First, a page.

Wednesday, February 22, 2012

Cocktails at the Zetter Townhouse

Last Thursday I met up with martini guru R and we went to the Zetter Townhouse in Clerkenwell for cocktails. I whizzed round on the Metropolitan Line from Euston Square to Farringdon which was a surprisingly fun experience - the old dreary grey, graffiti-marked trains have been replaced by something whizzy and modern resembling a giant bendy bus - and Farringdon station appears to have expanded to the size of several football pitches.

Unfortunately the Zetter Townhouse website seems to be down at the moment which shows the perils of relying on the online cocktail list to remember what we both had... I'd been to the Zetter Hotel for Sunday lunch before and was favourably impressed, so was looking forward to this. The Townhouse is round the corner, in a very nice Georgian building on St John's Square. You go in through the front door, past a curtain and find yourself in something that looks like someone's living room - comfy sofas and chairs, old tables, bookcases. At just before 6, it was quite full but we didn't have to wait long before someone came and found us a table tucked around a corner.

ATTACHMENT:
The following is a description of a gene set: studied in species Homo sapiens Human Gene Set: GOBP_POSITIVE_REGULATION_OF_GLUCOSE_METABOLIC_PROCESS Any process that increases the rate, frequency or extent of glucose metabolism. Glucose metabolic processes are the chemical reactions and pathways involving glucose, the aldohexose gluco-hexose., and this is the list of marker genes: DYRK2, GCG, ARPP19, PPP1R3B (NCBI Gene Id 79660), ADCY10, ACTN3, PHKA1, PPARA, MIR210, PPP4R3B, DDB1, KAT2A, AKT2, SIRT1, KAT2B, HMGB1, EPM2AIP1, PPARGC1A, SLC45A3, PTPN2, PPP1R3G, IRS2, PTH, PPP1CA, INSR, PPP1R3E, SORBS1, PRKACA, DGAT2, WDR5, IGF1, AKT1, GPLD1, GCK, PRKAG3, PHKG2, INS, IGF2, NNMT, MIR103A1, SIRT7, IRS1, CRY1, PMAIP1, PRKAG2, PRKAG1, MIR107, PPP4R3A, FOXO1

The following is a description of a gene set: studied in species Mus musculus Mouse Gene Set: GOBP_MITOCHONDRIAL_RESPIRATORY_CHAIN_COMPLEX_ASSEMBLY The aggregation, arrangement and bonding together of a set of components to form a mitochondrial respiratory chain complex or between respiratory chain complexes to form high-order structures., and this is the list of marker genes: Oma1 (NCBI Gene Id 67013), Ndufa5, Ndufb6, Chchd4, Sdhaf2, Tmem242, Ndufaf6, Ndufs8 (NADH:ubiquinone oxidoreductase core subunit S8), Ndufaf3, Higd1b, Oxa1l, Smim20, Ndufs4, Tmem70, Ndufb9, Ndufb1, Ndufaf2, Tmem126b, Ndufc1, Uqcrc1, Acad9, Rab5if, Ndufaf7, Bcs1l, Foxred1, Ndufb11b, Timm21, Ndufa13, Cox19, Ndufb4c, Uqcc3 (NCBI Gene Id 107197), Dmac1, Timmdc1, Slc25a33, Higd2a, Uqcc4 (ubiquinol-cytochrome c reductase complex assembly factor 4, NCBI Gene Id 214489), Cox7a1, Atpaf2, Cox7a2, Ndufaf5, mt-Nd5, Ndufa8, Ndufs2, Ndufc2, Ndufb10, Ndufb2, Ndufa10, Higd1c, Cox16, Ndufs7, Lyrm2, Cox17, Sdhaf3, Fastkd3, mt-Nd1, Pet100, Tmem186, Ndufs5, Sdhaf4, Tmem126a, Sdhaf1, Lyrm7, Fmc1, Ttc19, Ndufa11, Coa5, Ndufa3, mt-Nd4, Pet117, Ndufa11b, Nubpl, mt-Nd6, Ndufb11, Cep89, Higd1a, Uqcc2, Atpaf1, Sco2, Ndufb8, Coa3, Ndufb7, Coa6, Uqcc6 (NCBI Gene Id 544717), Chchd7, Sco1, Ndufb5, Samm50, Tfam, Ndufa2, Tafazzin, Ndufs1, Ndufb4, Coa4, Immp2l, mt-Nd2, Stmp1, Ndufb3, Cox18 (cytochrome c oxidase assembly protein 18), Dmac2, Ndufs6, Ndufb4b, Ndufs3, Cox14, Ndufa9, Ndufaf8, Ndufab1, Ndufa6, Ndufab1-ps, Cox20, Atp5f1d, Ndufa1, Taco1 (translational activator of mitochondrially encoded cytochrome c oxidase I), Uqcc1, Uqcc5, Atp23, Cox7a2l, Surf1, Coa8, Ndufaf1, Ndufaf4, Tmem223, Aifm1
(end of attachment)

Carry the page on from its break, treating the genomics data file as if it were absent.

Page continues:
To start with we had dry martinis made with Plymouth gin, with an olive in R's case and a twist for me. They weren't served in traditional martini glasses but rather what looked like antique champagne cups, full to the brim. They were very good and in R's opinion only surpassed by the ones we had at the Lanesborough back in the days when Salvatore Calabrese was still working there.

The other cocktails we had were also very well-made and interesting with unusual ingredients, particularly in R's choices from the house cocktail list. When I asked why R had wanted to come here in particular, he said he'd seen it on some list as the no.1 cocktail bar in London, and I could understand why.

Our only quibble was that there were no free nibbles, but on the other hand the cocktails were about £8.50 so about half the price of a posh hotel bar these days. We ordered a little pot of olives to share, which came in a miniature jar. We also got unasked-for glasses of water which were regularly topped up by the waitress - we were certainly well-looked after. The atmosphere was cheerfully without being too noisy and we weren't too close to anybody else. All in all, it was a really good experience and I'll definitely be back.

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